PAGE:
In a recent interview with Body Count Radio, Charron dropped a bombshell when asked if he was going to battle Pat Stay:
“That’s what everyone wants including the staff. The staff definitely wants to set up me versus Pat Stay and I think it should happen for the Canadian scene and all the work I’ve put in for it. But the thing about Pat Stay is that when he got the title - it’s no secret that he said he wants to choose his opponents strategically - so that’s why he picked Dizaster. And at this point there’s really no one else in line for the title …
The staff knows it has to happen, Pat Stay knows it has to happen, but battling someone like me for him is lose/lose. Pat Stay is a smart dude and he knows that. His whole persona is based on his image of being a tough guy, and if he beats me it’s just like ‘It’s Charron, of course you punked him’ but if he loses it tarnishes his tough guy image …
Honestly, the title match isn’t going to go to anyone else so I predict that he’s going to relinquish the chain and I’ll probably have to battle Clips for the title or something.”
That’s one hell of a prediction.
Let’s unpack a couple of the claims Charron makes.
Corey Charron became an elite MC in 2013. The 22-year-old Ottawa rapper has been battling since high school, but it was in 2013 that he began dominating veterans in KOTD and other leagues around the world. Now he’s touring Canada, playing sold-out shows opening up for Method Man and Redman. Ahead of Charron’s Blackout 4 battle with The Saurus, we had the homie Seanzo speak to him about his image, his chase for the KOTD chain and his goals for 2014.
Battle rap is a numbers game. But now that it’s rare for battles to be judged, there aren’t any official win-loss records competitors can compare. So battlers (and leagues) chase different statistics: views, followers and fans. We at T.O. Battle Blog have dug into the facts and figures to see who’s really winning.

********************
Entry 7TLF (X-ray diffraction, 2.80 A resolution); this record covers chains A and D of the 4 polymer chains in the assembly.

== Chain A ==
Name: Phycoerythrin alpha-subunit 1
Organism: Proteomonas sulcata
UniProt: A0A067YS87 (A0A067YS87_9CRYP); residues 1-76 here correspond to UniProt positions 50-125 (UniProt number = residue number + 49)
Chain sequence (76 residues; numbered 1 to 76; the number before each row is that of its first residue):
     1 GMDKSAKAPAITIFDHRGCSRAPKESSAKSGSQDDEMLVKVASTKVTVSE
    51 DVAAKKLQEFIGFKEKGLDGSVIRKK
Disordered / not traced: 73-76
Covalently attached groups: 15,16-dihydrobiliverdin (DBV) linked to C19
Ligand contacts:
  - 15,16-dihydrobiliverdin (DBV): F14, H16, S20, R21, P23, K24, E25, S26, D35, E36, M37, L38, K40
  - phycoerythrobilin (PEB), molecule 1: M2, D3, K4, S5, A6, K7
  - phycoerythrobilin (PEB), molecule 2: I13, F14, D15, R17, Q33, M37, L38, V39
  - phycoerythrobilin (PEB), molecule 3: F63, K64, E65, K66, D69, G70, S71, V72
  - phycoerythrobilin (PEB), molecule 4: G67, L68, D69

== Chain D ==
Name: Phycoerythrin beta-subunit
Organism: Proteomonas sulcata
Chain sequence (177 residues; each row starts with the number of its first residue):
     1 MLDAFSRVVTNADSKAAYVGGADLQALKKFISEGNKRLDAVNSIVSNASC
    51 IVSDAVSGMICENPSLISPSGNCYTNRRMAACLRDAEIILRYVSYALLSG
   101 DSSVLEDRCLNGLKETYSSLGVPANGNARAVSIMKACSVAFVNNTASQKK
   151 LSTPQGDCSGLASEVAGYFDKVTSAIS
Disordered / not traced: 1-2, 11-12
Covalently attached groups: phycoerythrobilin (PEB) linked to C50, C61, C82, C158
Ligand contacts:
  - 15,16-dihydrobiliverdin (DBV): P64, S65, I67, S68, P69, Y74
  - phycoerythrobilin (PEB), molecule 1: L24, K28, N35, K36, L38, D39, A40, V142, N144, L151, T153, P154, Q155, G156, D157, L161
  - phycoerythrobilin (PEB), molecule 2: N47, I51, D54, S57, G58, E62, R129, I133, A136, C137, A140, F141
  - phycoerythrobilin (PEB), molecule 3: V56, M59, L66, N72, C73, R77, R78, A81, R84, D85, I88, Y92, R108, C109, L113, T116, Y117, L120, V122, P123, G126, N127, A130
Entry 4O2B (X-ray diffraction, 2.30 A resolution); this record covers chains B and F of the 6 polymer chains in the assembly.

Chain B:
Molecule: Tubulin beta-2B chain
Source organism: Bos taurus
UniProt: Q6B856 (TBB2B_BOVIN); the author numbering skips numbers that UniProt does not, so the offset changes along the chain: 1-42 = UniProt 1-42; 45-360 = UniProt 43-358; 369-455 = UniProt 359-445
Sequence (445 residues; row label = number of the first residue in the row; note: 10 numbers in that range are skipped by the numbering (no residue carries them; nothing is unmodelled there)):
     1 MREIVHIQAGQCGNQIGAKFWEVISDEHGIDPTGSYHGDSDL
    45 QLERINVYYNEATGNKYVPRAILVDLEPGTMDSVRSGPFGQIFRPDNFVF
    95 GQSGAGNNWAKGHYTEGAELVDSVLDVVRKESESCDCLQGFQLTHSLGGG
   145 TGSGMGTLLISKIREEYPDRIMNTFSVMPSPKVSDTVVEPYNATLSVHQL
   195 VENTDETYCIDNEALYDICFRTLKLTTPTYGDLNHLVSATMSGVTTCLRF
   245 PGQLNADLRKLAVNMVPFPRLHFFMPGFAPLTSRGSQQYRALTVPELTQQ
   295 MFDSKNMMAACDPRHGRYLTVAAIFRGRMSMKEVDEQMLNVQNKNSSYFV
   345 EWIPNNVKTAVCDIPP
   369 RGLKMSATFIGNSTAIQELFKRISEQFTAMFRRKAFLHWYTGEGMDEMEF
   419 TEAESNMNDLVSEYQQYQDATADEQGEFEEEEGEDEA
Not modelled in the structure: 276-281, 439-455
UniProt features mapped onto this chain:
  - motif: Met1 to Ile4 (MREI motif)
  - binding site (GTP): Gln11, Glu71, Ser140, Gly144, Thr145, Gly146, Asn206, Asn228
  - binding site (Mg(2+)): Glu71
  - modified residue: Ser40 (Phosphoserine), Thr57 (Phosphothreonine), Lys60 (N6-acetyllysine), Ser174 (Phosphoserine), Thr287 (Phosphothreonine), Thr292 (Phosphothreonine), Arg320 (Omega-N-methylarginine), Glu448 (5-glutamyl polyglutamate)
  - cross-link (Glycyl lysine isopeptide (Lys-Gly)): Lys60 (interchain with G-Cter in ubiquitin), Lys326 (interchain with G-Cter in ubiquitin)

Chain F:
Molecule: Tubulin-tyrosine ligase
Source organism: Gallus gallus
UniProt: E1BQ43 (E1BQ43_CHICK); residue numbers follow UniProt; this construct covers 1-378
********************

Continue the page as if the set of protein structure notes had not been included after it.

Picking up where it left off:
The Great Experiment has finally arrived. King of the Dot’s much-anticipated Blackout 4 kicked off last night in Toronto. The card features arguably the deepest roster of talent ever assembled for a single event, plus it also boasts a novel concept: the majority of battles are being announced live at the event, rather than weeks/months in advance.
[UPDATE: We have a new list that reflects what’s been going on throughout the first six months of 2014. Check it here.]
Here it is, our last list of 2013.
It’s an attempt to boil down every aspect of battle rap culture, by looking at every battler in every league, to find the definitive best battlers of 2013. It is an ambitious task, and it wasn’t an easy one. Our final picks come after much debate among the writers at T.O. Battle Blog, as well as a few expert sounding boards.
The criteria we used to make our choices include: quality, consistency, impact, achievement, frequency of battle, and difficulty of opponent.
We broke it down into a ranked Top 5, a “Next 5″ for numbers 6 though 10 (in no particular order), and a few honorable mentions. The last group could’ve included a lot more people (namely J-Pro and Lotta Zay) but we had to draw the line somewhere.
But enough explanations. You’re here to read about 2013′s top battlers.
King of the Dot spent much of 2013 trying to find a balance.
In Toronto, Blackout 3 had the biggest audience a KOTD event had ever seen, but the massive crowd meant that it was difficult to see and hear the battles in the venue. For Vengeance 2, the venue was too big for the smaller crowd and for World Domination 4 the venue was fine but the audio in the footage was hit-or-miss and the crowd was often unruly.
The California division rebuilt the West Coast battle scene to its former glory, providing a platform for both returning legends and a slew of new talent. Each event (Resurgence, Alcatraz and Takeover) showed progression, eventually culminating in the year’s best: Battle of the Bay 6.
Calgary’s Quarantine and Vancouver’s GZGP semi-finals events featured those cities’ best matchups to date and hinted at even bigger things to come.
But as for the battles, KOTD put out more classics than any other league this year. The quality of content from WD4 and BOTB6 was unrivaled and most of the big-name matchups lived up to or exceeded their expectations.
Honestly, picking the 10 best battles from KOTD’s releases this year wasn’t easy, so if your Top 10 list varies from ours, we won’t necessarily say you’re wrong.